Report: FBI's Internal Security Lacking

Report: FBI's Internal Security Lacking
Report: FBI's Internal Security Lacking 

Oct. 1, 2007

(CBS/AP) More than six years after the most damaging FBI spy case in 
U.S. history, the arrest of turncoat Robert Hanssen, and a more recent 
case involving an FBI analyst in New Jersey, the FBI's internal security 
system still has major "vulnerabilities," according to the latest report 
from the Justice Department's inspector general.

CBS News reporter Stephanie Lambidakis says most of the report is 
classified, but a 46-page summary concludes, "the FBI must recognize the 
very real possibility that a spy could be working within the FBI's 

After fighting with DOJ for several years, the FBI recently agreed to 
fix two glaring weaknesses: the need for a new unit which focuses 
exclusively on "detecting whether the FBI has been penetrated," and the 
placement of an operational outsider - from the FBI or other 
intelligence agency - given the FBI's refusal to consider that an FBI 
agent could be compromising the country's most valuable intelligence and 
military secrets over a 20-year period.

The report also found that the FBI's program to review suspicious 
employees periodically over their years of service also remained spotty 
because it hadn't created full case files on them. This was due at least 
in part to faulty technology, it said.

"While the OIG found that some of the recommendations had not yet been 
implemented, we continue to concur with all the recommendations made by 
the original report," replied the FBI in a statement.

The investigation by IG's office sought to examine the extent of 
internal security at the nation's lead law enforcement and domestic spy 
agency following the 2001 capture of Hanssen, who admitted spying for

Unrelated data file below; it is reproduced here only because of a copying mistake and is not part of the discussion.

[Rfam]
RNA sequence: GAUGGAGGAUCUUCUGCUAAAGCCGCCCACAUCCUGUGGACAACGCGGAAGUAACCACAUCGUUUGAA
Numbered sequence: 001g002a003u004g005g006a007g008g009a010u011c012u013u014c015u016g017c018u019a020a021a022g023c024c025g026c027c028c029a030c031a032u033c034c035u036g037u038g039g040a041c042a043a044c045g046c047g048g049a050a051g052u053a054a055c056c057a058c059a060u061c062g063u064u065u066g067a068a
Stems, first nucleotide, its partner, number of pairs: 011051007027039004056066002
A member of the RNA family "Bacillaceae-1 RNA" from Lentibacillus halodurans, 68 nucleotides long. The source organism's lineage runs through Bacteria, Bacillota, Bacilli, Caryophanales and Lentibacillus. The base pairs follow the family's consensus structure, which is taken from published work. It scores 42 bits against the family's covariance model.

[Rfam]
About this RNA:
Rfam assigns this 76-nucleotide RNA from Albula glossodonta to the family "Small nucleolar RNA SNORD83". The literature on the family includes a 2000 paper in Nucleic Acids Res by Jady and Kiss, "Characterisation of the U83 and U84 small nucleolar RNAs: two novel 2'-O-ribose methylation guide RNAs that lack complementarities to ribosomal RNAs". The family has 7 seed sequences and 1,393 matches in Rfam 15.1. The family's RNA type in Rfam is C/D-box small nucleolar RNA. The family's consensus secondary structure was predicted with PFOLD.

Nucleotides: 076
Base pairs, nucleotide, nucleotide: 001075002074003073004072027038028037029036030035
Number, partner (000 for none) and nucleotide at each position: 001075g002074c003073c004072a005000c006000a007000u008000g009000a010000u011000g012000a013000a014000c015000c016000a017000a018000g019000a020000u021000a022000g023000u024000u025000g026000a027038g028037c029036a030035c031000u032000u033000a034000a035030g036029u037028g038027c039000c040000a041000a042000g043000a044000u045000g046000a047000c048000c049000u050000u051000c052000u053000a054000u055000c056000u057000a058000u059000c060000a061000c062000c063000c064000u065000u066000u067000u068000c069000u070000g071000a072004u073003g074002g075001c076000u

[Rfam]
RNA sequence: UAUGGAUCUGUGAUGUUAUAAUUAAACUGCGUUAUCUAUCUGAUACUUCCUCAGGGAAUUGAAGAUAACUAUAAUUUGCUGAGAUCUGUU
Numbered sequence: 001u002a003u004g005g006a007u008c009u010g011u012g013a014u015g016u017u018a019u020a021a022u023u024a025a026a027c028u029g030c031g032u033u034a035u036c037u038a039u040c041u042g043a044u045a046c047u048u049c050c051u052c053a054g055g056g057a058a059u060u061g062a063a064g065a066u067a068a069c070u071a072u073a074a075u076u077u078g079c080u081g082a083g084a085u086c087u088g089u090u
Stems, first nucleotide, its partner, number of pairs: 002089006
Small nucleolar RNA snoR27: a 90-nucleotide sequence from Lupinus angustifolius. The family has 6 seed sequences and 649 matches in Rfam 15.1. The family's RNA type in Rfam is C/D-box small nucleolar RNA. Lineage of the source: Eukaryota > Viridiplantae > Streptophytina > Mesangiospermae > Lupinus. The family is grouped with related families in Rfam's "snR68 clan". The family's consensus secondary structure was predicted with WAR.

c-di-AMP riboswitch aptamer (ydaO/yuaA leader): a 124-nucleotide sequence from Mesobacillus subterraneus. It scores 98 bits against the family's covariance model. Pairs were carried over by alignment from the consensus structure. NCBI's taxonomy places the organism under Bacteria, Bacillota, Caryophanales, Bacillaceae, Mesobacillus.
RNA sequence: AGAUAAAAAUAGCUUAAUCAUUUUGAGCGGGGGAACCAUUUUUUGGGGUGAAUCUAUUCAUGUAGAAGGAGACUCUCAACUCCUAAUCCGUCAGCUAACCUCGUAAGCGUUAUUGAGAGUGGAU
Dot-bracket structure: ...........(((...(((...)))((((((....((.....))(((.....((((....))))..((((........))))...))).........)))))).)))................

Moscow for cash and diamonds over two decades.

The most interesting part of the report, says Lambidakis, is the section 
on Philippine native Leandro Aragoncillo, an analyst at the FBI's Fort 
Monmouth Information Technology Center in New Jersey, who pled guilty in 
May 2006 to four charges, including transmitting national defense 
information to try to destabilize the Philippine government. A tick-tock 
on pages 30-38 details repeated instances of suspicious behavior by 
Aragoncillo which didn't trigger alarm bells - including an FBI employee 
who saw files about "Philippines" and "corruption" on Aragoncillo's 
computer screen, subjects far outside his duties.

In addition, Aragoncillo had debt, he used his private cell phone at the 
same time each morning and never used it in the office, and he lied 
about having family members who still lived in the Philippines.

For eight months, there was no follow-up until another agency's 
investigation led to Aragoncillo's discovery.

ICE, the Immigration and Customs Enforcement agency, "contacted the 
FBI's New York office to inquire about Arancillo's involvement in an 
immigration matter involving Michael Ray Aquino, a former high-ranking 
Philippine police official who was later prosecuted with Aragoncillo as 
a co-conspirator of FBI information," said the report.

As an FBI security officer remarked, "It seems like we dropped the ball 
in a big way."

"We do not know whether Aragoncillo would still have been hired or his 
espionage prevented if the personnel security specialists had performed 
their jobs competently," states the report by Inspector General Glenn A. 
Fine. "However, the failures in the personnel security process should 
not have occurred."

"We believe the FBI must be vigilant in attempting to deter and detect 
the internal penetrations that have occurred in the past and that may 
occur in the future," the report said.

The Office of the Inspector General does praise the FBI for widespread 
security improvements, especially in areas such as polygraphs and 
re-investigations. The number of FBI employees and contractors subject 
to random polygraphs has mushroomed from 550 to 18,384.

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